Heart Rate and 3 Other Medical Tests You Can Do At Home

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imageYour ability to perform medical tests with equipment you have on hand may mean the difference between finding a potentially life threatening ailment before it becomes a real problem. It could help identify some symptoms if a doctor isn’t present, and give you an idea of someone’s state of health. Whenever possible, you should seek real medical attention from a certified professional, but in a pinch there are a few tests you should know about…

Heart Rate

What you need: A watch and your fingers.

How it works: Place your index and middle fingers just to the side of your windpipe. You can also check someone’s pulse at their wrist, on the thumb side of their hand near the joint. Normal heart rate for an adult is between 60 and 100 beats per minute.

If the person has been exercising or has a large body mass, his or her heart rate may differ. Look for other signs that a person may be in serious bodily harm, like pale skin or low body temperature.

Blood Pressure

What you need: a manual blood pressure monitoring system and a stethoscope. You can purchase one with a pump that easily fits into most medical kits.

How it works: Sit in a comfortable chair with your back straight. Locate your pulse just past the bend of your elbow. The stethoscope can help, but just feel around for the pulse until you find it. Put your arm through the cuff and tighten it, using the stethoscope to listen for your heart rate. Inflate the gauge until the pulse slows, then gently release it. The moment you hear the first pulse, you have found systolic pressure (the pressure of the blood coursing through your veins). It sometimes can be tricky to undo the valve and let go of the pressure in the monitor, so practice at home before you administer this test live.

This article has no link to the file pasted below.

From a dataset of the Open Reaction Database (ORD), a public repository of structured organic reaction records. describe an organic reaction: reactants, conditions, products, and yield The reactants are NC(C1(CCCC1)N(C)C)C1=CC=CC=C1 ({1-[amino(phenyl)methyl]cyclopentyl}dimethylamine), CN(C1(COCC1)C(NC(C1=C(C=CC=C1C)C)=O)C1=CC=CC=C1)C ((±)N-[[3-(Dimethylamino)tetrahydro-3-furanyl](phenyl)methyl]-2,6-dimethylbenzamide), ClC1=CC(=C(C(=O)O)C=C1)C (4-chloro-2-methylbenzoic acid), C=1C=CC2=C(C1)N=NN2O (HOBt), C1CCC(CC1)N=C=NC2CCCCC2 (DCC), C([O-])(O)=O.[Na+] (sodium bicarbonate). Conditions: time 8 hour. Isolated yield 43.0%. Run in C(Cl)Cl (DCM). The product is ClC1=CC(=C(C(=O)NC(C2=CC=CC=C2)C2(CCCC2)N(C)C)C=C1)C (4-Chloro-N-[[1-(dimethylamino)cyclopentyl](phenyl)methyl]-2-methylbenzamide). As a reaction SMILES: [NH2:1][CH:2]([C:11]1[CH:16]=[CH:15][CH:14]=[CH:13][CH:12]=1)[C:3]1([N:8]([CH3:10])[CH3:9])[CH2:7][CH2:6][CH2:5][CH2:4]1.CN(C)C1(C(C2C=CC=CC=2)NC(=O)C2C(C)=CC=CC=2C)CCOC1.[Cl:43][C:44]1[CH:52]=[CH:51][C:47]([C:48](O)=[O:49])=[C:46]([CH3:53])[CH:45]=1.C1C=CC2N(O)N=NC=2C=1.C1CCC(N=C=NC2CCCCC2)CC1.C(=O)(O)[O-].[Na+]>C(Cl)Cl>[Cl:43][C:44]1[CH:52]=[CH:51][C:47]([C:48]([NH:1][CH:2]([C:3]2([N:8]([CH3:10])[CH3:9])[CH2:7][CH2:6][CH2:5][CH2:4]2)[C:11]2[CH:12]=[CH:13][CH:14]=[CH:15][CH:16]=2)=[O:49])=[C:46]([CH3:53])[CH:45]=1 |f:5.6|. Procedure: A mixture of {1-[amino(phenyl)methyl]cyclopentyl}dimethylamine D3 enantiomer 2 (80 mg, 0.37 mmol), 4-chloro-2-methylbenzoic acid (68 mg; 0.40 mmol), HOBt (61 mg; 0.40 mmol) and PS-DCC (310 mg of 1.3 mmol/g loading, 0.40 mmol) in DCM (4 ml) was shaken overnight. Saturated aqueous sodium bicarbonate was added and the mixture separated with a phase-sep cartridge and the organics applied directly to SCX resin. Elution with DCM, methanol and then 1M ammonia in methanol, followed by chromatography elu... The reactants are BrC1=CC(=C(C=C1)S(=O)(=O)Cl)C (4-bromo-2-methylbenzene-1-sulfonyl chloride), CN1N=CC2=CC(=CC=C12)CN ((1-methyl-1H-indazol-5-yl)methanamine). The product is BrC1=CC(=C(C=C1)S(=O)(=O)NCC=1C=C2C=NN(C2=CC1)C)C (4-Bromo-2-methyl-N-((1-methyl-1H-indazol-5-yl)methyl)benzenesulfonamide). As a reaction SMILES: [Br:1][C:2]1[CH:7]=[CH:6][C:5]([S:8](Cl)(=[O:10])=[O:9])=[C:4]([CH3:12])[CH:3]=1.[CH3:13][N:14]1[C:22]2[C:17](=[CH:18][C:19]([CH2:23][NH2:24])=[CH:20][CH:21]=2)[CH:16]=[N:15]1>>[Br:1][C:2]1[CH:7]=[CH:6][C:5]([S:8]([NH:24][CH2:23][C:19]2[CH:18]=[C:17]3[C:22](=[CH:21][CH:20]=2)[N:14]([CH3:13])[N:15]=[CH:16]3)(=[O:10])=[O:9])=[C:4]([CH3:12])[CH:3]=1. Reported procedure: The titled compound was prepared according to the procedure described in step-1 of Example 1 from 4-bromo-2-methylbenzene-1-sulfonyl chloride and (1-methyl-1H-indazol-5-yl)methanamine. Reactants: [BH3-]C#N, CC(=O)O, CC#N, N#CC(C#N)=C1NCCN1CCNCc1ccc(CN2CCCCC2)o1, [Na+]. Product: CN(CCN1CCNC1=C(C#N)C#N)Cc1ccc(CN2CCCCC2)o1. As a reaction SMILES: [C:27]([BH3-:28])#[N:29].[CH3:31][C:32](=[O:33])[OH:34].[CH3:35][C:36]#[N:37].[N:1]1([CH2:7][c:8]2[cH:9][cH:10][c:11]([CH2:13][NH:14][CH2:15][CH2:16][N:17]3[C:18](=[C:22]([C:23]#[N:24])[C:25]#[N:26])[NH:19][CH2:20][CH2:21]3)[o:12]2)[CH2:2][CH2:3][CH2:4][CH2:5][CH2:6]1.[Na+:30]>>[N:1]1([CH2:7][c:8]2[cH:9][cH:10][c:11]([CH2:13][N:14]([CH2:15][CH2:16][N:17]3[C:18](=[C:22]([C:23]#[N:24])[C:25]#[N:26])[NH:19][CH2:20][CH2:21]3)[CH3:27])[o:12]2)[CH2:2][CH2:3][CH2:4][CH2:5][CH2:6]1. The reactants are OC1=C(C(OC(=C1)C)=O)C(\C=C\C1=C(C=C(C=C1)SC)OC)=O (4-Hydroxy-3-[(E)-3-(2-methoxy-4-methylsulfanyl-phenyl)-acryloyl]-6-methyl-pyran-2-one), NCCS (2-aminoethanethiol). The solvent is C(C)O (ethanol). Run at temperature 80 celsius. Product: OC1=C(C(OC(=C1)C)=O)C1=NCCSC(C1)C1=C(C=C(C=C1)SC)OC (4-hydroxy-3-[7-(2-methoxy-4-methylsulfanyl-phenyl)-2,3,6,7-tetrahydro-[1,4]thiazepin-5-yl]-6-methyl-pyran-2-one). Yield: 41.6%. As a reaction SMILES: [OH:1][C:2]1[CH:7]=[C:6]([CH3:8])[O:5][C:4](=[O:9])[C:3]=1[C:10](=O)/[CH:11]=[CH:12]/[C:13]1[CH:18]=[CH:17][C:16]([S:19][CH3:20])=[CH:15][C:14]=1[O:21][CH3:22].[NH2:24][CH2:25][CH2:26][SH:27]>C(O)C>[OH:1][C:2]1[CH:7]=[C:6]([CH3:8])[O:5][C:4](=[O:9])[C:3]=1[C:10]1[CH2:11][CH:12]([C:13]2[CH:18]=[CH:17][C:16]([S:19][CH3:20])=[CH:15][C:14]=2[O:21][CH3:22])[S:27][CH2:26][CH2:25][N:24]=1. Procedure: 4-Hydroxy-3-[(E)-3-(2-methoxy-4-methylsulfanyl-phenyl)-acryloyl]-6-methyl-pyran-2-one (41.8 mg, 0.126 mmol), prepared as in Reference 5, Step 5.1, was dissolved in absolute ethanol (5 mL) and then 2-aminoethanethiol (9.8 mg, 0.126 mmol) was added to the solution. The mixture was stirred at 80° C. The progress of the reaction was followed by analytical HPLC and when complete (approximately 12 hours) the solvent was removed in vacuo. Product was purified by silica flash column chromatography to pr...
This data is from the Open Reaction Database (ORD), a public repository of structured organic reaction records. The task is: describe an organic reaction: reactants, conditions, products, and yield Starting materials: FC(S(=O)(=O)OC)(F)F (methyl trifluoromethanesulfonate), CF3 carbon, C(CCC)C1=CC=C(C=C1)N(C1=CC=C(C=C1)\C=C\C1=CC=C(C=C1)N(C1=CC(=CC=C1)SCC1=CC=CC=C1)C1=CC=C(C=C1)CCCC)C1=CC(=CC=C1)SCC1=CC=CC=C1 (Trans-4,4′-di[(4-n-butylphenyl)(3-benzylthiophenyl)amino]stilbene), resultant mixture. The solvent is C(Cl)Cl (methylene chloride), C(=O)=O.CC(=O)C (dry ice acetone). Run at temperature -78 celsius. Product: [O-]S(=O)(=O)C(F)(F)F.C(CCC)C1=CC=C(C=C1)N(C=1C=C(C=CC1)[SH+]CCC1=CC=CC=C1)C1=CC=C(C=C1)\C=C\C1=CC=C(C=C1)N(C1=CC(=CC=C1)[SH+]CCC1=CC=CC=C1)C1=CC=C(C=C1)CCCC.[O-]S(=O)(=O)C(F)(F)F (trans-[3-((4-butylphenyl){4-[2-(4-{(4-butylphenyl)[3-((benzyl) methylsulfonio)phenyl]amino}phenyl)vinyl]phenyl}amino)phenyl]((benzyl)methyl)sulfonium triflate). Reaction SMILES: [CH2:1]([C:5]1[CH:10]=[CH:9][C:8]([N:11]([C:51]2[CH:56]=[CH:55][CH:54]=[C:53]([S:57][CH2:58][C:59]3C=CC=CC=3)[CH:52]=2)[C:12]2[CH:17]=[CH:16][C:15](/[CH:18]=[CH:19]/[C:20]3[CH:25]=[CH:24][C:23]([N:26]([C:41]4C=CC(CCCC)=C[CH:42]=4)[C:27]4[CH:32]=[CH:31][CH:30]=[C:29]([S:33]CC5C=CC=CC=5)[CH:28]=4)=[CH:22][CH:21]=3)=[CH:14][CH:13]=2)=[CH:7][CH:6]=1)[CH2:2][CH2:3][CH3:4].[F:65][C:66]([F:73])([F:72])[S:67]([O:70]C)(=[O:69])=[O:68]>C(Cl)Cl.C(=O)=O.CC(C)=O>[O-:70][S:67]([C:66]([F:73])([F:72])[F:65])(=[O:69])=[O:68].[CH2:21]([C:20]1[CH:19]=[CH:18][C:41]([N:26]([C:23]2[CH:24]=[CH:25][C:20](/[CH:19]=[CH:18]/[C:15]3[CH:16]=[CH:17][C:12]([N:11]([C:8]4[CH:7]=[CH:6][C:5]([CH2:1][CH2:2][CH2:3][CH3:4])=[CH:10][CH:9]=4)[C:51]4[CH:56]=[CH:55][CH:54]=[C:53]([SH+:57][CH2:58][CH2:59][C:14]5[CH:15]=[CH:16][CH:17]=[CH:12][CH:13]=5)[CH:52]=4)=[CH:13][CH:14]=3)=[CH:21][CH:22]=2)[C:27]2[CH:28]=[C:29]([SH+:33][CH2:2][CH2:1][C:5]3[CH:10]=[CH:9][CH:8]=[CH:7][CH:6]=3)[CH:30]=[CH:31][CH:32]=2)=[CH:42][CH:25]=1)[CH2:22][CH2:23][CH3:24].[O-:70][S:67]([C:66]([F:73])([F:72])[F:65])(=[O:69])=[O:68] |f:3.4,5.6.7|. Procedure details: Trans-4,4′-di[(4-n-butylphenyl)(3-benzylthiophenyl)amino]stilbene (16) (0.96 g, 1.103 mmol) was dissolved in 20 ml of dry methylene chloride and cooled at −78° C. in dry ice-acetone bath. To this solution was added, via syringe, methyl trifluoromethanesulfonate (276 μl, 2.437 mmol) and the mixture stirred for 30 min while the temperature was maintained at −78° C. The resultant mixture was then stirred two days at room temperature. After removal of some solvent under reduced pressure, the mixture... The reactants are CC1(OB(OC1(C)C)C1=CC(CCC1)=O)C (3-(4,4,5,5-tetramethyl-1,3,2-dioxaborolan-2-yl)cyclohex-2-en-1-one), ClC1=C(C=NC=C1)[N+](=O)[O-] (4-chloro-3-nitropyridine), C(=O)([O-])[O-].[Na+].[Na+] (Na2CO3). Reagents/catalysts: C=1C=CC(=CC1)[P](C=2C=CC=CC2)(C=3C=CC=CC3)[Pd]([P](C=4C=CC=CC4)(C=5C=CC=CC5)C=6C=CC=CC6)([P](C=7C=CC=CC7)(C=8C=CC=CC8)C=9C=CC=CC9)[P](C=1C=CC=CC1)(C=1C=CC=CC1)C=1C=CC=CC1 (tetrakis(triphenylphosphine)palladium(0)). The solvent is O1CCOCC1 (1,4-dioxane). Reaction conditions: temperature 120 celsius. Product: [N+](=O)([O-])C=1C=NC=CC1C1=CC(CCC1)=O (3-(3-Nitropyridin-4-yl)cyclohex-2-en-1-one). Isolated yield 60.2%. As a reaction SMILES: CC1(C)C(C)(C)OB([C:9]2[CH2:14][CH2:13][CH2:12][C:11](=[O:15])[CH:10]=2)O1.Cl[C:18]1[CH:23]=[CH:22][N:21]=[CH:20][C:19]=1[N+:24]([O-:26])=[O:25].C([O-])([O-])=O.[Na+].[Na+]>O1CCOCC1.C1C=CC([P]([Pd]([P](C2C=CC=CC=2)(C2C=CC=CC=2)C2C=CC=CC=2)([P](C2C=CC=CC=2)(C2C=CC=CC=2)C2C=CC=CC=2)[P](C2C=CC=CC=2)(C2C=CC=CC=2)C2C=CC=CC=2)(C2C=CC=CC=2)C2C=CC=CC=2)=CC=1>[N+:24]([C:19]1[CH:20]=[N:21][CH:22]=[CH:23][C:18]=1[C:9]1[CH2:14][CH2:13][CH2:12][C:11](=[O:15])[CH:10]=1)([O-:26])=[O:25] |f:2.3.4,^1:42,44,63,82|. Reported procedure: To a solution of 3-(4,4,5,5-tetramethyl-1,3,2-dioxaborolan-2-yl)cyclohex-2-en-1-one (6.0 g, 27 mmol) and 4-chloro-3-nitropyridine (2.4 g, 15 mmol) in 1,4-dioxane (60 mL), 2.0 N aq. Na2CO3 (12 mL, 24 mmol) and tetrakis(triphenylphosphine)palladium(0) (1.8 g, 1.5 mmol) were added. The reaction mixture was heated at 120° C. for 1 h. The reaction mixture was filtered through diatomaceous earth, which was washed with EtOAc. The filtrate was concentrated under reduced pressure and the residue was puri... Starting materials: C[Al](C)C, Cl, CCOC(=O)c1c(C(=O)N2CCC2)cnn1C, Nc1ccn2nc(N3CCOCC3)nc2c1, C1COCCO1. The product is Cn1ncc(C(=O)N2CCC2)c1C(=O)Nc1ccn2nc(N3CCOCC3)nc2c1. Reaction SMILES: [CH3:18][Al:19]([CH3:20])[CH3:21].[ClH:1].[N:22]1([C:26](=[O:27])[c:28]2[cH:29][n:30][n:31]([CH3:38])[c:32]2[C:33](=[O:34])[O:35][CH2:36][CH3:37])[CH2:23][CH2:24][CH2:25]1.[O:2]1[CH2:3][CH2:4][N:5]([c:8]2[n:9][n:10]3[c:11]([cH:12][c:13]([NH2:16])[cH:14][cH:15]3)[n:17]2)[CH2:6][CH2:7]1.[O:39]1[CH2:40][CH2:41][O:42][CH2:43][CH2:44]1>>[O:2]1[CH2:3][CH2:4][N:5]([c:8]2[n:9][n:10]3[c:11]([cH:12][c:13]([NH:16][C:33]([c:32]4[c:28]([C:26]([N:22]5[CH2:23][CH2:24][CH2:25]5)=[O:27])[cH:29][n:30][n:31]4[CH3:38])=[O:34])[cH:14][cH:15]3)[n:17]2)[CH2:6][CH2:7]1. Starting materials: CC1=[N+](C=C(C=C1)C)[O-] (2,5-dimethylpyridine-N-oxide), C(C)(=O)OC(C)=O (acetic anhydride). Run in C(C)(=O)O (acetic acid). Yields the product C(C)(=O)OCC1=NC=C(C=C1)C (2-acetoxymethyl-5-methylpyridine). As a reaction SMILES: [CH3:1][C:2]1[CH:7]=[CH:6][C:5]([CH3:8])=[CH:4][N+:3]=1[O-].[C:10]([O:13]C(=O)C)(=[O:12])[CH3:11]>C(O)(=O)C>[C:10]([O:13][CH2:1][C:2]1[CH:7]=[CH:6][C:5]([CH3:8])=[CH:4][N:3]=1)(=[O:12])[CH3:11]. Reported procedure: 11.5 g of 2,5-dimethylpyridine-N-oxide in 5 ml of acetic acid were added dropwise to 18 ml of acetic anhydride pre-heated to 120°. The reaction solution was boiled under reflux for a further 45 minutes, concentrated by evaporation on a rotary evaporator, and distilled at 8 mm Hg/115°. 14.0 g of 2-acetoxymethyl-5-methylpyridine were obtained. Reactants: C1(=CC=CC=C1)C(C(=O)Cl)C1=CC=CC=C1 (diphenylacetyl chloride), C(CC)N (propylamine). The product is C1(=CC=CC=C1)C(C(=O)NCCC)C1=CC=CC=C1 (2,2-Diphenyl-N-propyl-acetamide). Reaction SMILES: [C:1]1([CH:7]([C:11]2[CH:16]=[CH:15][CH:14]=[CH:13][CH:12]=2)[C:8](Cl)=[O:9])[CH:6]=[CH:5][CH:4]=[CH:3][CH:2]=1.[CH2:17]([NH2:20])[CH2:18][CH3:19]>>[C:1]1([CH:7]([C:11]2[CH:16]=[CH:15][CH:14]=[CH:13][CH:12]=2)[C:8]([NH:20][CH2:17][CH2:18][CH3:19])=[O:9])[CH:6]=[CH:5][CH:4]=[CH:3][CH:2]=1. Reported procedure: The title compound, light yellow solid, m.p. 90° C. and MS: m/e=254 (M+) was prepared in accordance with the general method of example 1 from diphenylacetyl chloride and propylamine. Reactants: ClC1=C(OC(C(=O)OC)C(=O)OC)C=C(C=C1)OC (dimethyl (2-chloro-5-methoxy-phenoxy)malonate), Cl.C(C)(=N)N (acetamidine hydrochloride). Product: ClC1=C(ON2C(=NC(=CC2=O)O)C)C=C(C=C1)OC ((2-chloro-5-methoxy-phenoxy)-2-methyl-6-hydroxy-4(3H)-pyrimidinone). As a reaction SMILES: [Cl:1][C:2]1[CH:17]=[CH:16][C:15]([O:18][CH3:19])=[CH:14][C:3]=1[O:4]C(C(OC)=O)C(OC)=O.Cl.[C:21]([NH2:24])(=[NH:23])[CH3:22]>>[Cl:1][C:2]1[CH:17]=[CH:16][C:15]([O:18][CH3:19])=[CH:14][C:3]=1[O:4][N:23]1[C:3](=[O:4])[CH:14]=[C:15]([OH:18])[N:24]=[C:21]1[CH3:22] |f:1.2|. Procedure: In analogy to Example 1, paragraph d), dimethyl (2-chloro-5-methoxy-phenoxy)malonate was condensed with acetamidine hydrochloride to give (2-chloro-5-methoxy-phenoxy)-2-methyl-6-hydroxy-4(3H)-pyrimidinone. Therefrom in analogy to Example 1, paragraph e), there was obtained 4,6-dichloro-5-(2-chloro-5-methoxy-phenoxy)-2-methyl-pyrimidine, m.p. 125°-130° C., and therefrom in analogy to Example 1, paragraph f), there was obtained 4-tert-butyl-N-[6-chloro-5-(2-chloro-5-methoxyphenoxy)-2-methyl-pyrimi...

Once you have found systolic pressure, inflate the cuff slowly until you reach it. When your pulse disappears, note the reading on the gauge. That’s the diastolic pressure, measuring the force between heartbeats. Let the cuff deflate and double check your notations. You should have an idea based on previous medical history what your blood pressure should be, but always check with your doctor if you suspect an issue.

BMI (Body Mass Index)

What you need: a scale and some math skills.

How it works: first measure your weight, then measure your height. Once you have those two figures, divide your weight by your height squared, and that should give you your BMI. That should give you a decimal number, which you then multiply by what’s called a “conversion factor.” The conversion factor for BMI happens to be 703.

BMI isn’t the world’s most accurate measurement of health, but it can tell you a lot about someone’s physique. Results between 18.5 to 25 range usually signal a good weight.

The Best Time to get Pregnant

What you need: a calendar and a Basal Body Temperature thermometer.

How it works: a woman’s basal body temperature helps her understand when the best times are for her to get pregnant. The important thing is uniformity. Take your temperature as soon as you wake up. You can take it rectally, vaginally or orally, just make sure you do it at the same time every morning.

Before ovulation, your BBT should be around 96 or 98 and you are most fertile between one and two days before ovulation.

Seeking Help

These tests are small indicators that something might be amiss. Again, when you’re having a medical crisis you need a licensed professional. Home health care agencies can provide the medical services you need, including post-operative care after surgery. You may even be able to hire part time assistance if you’re debilitated. In every situation, it is best to seek medical attention, but you can administer these tests at home if you need diagnostic information immediately.

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